Fake health-care websites have cropped up like crab grass this fall, as crooks try to dupe consumers shopping for coverage through the insurance exchanges. On Tuesday, Kentucky Attorney General Jack Conway shut down a third fraudulent version of kynect.ky.gov. And in California last month, Attorney General Kamala Harris weeded out 10 phony versions of Covered California in one go.
“These websites fraudulently imitated Covered California in order to lure consumers away from plans that provide the benefits of the Affordable Care Act,” she said at the time. “My office will continue to investigate and shut down these kinds of sites.”
But one dubious site survived the California investigation. CoveringHealthCareCA.com is a decoy version of Covered California (CoveredCa.com), the state's online health care marketplace. Though clearly intended to divert people who are looking for the exchange site, the decoy doesn’t sell fake insurance. It was created by the state's own Republican legislators to undermine Obamacare.
California’s GOP assembly members launched the site in late August, with a press release claiming it would help inform state residents about the Affordable Care Act. “Hard-working Californians have serious questions about how the new federal health care mandate will affect them,” the assembly’s GOP leader said. “Our new website will give Californians the answers they are seeking and help them navigate through the confusing bureaucracy of the new federal health care law with ease."
Yet the site’s own fine print concedes that the content may be bunk. “The California State Assembly does not warrant or make any representations as to the quality, content, accuracy, or completeness of the information, text, graphics, links and other items contained on this server,” it says. “Such materials have been compiled from a variety of sources.”
They’ve also been manipulated to promote fear and resentment.
The homepage features consumer-friendly tabs such as “I don’t have health insurance.” But instead of helping users shop for coverage, the resource guide dwells on the individual mandate and the tax penalties for flouting it. There’s a calculator to help you compute your “maximum projected penalty” under the health care law for each of the next three years, but nothing to help you compare insurance plans or check your eligibility for reduced premiums.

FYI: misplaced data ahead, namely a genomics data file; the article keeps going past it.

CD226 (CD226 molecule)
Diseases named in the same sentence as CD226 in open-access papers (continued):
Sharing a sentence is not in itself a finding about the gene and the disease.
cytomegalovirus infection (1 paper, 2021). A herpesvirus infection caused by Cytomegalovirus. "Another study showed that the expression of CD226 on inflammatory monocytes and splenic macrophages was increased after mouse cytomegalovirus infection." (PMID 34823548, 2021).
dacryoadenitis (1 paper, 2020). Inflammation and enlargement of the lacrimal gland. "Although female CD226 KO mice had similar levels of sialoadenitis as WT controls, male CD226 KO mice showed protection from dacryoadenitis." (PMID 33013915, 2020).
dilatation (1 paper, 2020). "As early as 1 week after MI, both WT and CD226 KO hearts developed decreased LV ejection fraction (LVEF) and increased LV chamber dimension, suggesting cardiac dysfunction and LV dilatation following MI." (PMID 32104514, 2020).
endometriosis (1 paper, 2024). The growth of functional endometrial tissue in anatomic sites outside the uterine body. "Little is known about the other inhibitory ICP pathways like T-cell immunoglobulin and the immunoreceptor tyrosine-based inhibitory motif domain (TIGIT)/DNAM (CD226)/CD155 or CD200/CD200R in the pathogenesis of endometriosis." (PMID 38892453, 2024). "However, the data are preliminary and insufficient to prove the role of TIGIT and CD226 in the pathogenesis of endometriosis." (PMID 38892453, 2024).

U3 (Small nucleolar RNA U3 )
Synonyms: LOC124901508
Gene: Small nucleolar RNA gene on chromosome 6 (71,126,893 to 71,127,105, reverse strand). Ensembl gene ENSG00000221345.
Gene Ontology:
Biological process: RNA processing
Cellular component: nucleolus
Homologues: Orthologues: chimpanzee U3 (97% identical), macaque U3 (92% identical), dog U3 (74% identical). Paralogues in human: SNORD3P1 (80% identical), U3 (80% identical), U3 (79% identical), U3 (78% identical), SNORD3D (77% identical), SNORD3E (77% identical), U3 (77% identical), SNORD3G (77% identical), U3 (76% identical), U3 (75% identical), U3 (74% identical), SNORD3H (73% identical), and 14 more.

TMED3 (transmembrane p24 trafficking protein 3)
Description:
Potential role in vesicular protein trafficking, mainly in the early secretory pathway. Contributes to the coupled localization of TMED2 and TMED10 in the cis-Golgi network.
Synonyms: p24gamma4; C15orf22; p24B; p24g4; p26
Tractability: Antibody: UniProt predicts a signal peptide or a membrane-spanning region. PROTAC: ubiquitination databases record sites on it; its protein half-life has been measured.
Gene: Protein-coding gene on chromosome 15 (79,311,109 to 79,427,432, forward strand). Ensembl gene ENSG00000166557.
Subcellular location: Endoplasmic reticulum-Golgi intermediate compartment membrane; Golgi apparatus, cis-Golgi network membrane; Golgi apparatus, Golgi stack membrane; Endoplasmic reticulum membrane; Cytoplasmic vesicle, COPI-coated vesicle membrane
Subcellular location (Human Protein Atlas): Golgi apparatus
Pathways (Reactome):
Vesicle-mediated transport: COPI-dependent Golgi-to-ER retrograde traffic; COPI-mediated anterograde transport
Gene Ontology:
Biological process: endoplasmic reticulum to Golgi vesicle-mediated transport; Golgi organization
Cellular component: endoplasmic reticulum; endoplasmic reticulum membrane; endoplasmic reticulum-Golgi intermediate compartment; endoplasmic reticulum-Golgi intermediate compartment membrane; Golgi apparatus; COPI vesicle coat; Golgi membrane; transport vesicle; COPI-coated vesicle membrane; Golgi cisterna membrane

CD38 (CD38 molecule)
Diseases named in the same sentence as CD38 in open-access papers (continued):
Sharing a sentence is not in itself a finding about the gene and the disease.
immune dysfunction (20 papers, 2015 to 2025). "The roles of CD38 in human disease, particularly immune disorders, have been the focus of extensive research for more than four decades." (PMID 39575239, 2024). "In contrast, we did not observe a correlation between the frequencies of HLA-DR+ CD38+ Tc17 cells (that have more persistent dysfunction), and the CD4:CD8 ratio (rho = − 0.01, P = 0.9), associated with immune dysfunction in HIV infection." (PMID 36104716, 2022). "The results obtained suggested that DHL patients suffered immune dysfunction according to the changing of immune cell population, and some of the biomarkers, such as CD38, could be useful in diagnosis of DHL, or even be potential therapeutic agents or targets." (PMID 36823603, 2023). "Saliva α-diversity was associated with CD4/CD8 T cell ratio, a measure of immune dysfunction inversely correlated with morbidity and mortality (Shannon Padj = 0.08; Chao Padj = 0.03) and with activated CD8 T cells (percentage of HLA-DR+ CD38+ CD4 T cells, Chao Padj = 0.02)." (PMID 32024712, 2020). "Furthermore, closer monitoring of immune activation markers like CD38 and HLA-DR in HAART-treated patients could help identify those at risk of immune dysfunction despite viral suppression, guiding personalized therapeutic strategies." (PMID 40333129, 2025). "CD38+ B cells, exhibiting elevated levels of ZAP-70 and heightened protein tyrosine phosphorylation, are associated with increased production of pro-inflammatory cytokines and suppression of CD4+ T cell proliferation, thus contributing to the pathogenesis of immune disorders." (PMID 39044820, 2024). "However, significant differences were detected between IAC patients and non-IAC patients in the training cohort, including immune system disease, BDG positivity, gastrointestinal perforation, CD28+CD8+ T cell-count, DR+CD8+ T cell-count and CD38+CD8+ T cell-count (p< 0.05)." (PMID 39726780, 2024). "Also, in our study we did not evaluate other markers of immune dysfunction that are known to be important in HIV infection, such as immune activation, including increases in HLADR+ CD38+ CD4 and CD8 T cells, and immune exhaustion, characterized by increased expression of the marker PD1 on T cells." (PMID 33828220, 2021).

In its “background” section, the shadow site claims that the Affordable Care Act will “add over $1 trillion to the federal deficit” by 2022, citing a 2012 report from the Congressional Budget office. But a more recent CBO analysis, conducted at the behest of House Speaker John Boehner, suggested that the health care law would actually reduce the deficit by $109 billion between 2013 and 2022. The CBO also estimated that 30 million uninsured Americans would gain coverage because of the law—a detail the site doesn’t mention.
The site includes special sections to discourage young adults (they’ll “end up paying for much of federal health care reform by subsidizing the cost of sicker people”) and scare senior citizens (cost-control measures could “result in the exodus of doctors from the Medicare system and force Medicare recipients to find new providers”). And it pushes the dubious claim that the Affordable Care Act will cause a national slowdown in hiring.
Until this week, CoveringHealthCareCA.com got little public notice, but it came under withering attack after assembly members sent constituents a pamphlet promoting the site. “It is outrageous that Republican legislators in California are using taxpayer dollars to intentionally mislead their constituents, sow fear and confusion, and divert Californians away from CoveredCA,” the progressive Courage Campaign said in an online petition urging the legislators to take the site down.
That’s not likely to happen. Speaking to ABC News, the GOP assembly members’ communications director dismissed the criticism as “manufactured outrage on the Internet” and “an effort by the left” to distract attention from the “failed implementation” of Obamacare. Still, the outrage is making a difference. The decoy site was updated this week, and now includes a prominent link to the real one.
Note: This article was updated at 9:43 pm on December 4 to clarify the source of current estimates of the health care law's fiscal impact. The estimates come from a July 2012 Congressional Budget Office report to House Speaker John Boehner.